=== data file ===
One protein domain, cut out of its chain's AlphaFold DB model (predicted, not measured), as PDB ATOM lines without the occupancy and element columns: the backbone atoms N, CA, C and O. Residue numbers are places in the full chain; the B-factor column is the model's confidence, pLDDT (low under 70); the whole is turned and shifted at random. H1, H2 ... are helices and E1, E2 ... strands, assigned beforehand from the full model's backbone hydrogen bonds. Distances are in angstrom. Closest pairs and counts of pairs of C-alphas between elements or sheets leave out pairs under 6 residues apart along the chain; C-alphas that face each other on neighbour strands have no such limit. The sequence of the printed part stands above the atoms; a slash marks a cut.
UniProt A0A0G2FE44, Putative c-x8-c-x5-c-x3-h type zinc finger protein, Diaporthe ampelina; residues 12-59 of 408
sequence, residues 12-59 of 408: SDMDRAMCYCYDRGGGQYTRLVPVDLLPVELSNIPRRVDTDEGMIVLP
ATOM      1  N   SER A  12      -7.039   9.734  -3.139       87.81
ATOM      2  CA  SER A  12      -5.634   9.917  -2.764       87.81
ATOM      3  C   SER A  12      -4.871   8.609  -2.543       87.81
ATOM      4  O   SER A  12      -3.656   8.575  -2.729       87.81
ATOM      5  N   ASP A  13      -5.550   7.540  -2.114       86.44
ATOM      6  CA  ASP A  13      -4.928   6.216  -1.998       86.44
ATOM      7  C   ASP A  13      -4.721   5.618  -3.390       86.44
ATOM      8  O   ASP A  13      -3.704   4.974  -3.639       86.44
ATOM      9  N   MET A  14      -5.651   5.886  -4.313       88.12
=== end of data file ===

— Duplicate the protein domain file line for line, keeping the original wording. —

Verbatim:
One protein domain, cut out of its chain's AlphaFold DB model (predicted, not measured), as PDB ATOM lines without the occupancy and element columns: the backbone atoms N, CA, C and O. Residue numbers are places in the full chain; the B-factor column is the model's confidence, pLDDT (low under 70); the whole is turned and shifted at random. H1, H2 ... are helices and E1, E2 ... strands, assigned beforehand from the full model's backbone hydrogen bonds. Distances are in angstrom. Closest pairs and counts of pairs of C-alphas between elements or sheets leave out pairs under 6 residues apart along the chain; C-alphas that face each other on neighbour strands have no such limit. The sequence of the printed part stands above the atoms; a slash marks a cut.
UniProt A0A0G2FE44, Putative c-x8-c-x5-c-x3-h type zinc finger protein, Diaporthe ampelina; residues 12-59 of 408
sequence, residues 12-59 of 408: SDMDRAMCYCYDRGGGQYTRLVPVDLLPVELSNIPRRVDTDEGMIVLP
ATOM      1  N   SER A  12      -7.039   9.734  -3.139       87.81
ATOM      2  CA  SER A  12      -5.634   9.917  -2.764       87.81
ATOM      3  C   SER A  12      -4.871   8.609  -2.543       87.81
ATOM      4  O   SER A  12      -3.656   8.575  -2.729       87.81
ATOM      5  N   ASP A  13      -5.550   7.540  -2.114       86.44
ATOM      6  CA  ASP A  13      -4.928   6.216  -1.998       86.44
ATOM      7  C   ASP A  13      -4.721   5.618  -3.390       86.44
ATOM      8  O   ASP A  13      -3.704   4.974  -3.639       86.44
ATOM      9  N   MET A  14      -5.651   5.886  -4.313       88.12